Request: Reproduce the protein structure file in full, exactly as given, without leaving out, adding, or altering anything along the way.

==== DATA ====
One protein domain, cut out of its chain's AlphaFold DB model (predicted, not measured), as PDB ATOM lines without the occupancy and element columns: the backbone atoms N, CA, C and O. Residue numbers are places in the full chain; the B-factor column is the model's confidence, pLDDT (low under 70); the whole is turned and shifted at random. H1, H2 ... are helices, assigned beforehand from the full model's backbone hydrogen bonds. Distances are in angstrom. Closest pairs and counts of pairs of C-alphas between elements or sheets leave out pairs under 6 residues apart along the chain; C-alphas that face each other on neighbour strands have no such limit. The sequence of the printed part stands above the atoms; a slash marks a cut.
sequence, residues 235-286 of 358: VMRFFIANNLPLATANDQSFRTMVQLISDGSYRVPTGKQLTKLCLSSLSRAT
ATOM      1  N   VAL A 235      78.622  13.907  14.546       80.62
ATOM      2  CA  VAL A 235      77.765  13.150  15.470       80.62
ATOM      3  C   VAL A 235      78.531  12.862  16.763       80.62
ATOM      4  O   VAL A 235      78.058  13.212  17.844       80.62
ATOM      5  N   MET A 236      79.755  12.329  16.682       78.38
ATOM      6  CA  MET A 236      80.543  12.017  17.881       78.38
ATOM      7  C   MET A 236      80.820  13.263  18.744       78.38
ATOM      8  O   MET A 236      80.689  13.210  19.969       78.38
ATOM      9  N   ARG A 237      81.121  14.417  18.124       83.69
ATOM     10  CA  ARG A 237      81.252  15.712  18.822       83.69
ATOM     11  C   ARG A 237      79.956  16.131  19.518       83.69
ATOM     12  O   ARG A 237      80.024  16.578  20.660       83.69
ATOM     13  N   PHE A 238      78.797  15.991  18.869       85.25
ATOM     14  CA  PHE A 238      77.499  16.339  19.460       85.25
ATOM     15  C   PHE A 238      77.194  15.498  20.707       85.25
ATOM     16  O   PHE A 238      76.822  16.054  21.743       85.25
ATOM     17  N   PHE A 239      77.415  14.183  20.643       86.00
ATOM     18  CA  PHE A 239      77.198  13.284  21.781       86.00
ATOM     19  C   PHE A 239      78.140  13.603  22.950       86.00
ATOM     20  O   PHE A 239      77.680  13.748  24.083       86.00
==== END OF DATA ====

One protein domain, cut out of its chain's AlphaFold DB model (predicted, not measured), as PDB ATOM lines without the occupancy and element columns: the backbone atoms N, CA, C and O. Residue numbers are places in the full chain; the B-factor column is the model's confidence, pLDDT (low under 70); the whole is turned and shifted at random. H1, H2 ... are helices, assigned beforehand from the full model's backbone hydrogen bonds. Distances are in angstrom. Closest pairs and counts of pairs of C-alphas between elements or sheets leave out pairs under 6 residues apart along the chain; C-alphas that face each other on neighbour strands have no such limit. The sequence of the printed part stands above the atoms; a slash marks a cut.
sequence, residues 235-286 of 358: VMRFFIANNLPLATANDQSFRTMVQLISDGSYRVPTGKQLTKLCLSSLSRAT
ATOM      1  N   VAL A 235      78.622  13.907  14.546       80.62
ATOM      2  CA  VAL A 235      77.765  13.150  15.470       80.62
ATOM      3  C   VAL A 235      78.531  12.862  16.763       80.62
ATOM      4  O   VAL A 235      78.058  13.212  17.844       80.62
ATOM      5  N   MET A 236      79.755  12.329  16.682       78.38
ATOM      6  CA  MET A 236      80.543  12.017  17.881       78.38
ATOM      7  C   MET A 236      80.820  13.263  18.744       78.38
ATOM      8  O   MET A 236      80.689  13.210  19.969       78.38
ATOM      9  N   ARG A 237      81.121  14.417  18.124       83.69
ATOM     10  CA  ARG A 237      81.252  15.712  18.822       83.69
ATOM     11  C   ARG A 237      79.956  16.131  19.518       83.69
ATOM     12  O   ARG A 237      80.024  16.578  20.660       83.69
ATOM     13  N   PHE A 238      78.797  15.991  18.869       85.25
ATOM     14  CA  PHE A 238      77.499  16.339  19.460       85.25
ATOM     15  C   PHE A 238      77.194  15.498  20.707       85.25
ATOM     16  O   PHE A 238      76.822  16.054  21.743       85.25
ATOM     17  N   PHE A 239      77.415  14.183  20.643       86.00
ATOM     18  CA  PHE A 239      77.198  13.284  21.781       86.00
ATOM     19  C   PHE A 239      78.140  13.603  22.950       86.00
ATOM     20  O   PHE A 239      77.680  13.748  24.083       86.00